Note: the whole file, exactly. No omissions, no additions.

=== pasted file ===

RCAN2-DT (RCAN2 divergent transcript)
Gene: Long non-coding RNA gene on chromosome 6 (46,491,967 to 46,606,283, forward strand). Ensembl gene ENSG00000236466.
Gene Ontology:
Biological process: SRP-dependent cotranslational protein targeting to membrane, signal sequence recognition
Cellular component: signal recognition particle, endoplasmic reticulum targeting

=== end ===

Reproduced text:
RCAN2-DT (RCAN2 divergent transcript)
Gene: Long non-coding RNA gene on chromosome 6 (46,491,967 to 46,606,283, forward strand). Ensembl gene ENSG00000236466.
Gene Ontology:
Biological process: SRP-dependent cotranslational protein targeting to membrane, signal sequence recognition
Cellular component: signal recognition particle, endoplasmic reticulum targeting